A reverse gear is provided by an axially slidable and freely rotatable gear on 156 on the shaft 32. Gear 156 may be coupled to the shaft 32 or decoupled therefrom by axial engagement of teeth 158 with the keyed gear 142. The gear 156 is coupled at all times through a third reversing gear (not shown) with the gear 150 such that when the teeth 158 are engaged, and the gear 150 is positioned centrally between the gears 146 and 148 as shown in FIG. 1, the shaft 138 will be driven in a direction the reverse of that in which the shaft 32 is driven in a direction the reverse of that in which the shaft 32 is driven. Thus it will be appreciated that the range of output speeds in the shaft 32 may be extended by the gear-type transmission 140.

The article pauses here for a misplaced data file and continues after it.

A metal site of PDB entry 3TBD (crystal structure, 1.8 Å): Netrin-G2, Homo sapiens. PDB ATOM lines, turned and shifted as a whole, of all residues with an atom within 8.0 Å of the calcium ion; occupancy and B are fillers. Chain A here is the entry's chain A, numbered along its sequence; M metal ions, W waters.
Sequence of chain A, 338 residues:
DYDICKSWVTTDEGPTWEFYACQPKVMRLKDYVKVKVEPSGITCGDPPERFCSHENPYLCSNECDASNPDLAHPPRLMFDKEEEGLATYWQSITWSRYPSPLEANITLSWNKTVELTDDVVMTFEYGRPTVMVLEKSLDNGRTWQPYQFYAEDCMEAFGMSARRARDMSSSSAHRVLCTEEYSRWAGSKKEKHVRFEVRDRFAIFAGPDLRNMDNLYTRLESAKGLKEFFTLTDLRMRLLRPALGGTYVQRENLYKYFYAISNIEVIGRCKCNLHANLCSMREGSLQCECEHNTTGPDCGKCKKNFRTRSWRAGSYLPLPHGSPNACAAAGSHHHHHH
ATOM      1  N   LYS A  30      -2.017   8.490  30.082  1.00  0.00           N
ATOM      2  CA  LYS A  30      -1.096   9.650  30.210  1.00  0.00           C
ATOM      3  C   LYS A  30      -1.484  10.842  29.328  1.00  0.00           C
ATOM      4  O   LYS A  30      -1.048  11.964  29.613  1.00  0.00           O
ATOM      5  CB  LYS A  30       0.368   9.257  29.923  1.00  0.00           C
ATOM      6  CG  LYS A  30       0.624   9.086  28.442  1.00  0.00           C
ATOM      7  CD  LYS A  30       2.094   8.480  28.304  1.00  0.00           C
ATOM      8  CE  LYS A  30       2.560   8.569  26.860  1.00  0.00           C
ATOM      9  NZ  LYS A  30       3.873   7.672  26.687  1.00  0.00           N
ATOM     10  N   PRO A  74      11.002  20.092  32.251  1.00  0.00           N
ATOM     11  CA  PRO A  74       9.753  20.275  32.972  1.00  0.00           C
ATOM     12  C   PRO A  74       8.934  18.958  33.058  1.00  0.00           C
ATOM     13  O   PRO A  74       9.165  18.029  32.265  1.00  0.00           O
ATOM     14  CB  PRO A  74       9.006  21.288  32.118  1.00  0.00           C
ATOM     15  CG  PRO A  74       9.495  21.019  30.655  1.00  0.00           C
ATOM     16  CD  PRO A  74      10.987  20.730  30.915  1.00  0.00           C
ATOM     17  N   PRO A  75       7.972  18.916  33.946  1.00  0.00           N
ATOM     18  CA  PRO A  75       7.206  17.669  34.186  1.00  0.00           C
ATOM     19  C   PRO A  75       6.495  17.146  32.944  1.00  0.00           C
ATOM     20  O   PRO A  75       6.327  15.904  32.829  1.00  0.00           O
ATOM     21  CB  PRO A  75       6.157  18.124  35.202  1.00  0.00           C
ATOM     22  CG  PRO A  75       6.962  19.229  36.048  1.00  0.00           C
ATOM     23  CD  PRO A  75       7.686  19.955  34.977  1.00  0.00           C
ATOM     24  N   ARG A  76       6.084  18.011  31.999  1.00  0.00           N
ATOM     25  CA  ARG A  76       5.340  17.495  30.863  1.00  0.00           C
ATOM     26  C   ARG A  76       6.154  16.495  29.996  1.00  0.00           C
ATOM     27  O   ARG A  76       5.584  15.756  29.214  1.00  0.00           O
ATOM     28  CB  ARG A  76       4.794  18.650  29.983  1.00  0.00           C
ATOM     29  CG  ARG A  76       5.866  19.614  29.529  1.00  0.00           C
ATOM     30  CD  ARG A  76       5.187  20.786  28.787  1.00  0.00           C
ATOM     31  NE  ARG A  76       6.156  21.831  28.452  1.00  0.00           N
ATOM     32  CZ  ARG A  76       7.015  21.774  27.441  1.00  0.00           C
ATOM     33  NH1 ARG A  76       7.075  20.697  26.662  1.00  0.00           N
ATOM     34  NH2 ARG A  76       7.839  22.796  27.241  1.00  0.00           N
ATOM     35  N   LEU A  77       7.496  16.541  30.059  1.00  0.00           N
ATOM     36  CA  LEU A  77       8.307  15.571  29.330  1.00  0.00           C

Thus it will be seen that by this invention there is provided an improved transmission by which the above-mentioned objectives are completely fulfilled. Also it will be apparent to those skilled in the art that variations and/or changes in the disclosed embodiment may be made without departure from the inventive concept manifested thereby. Accordingly, it is expressly intended that the foregoing description is illustrative of a preferred embodiment only, not limiting, and that the true spirit and scope of the present invention be determined by reference to the appended claims.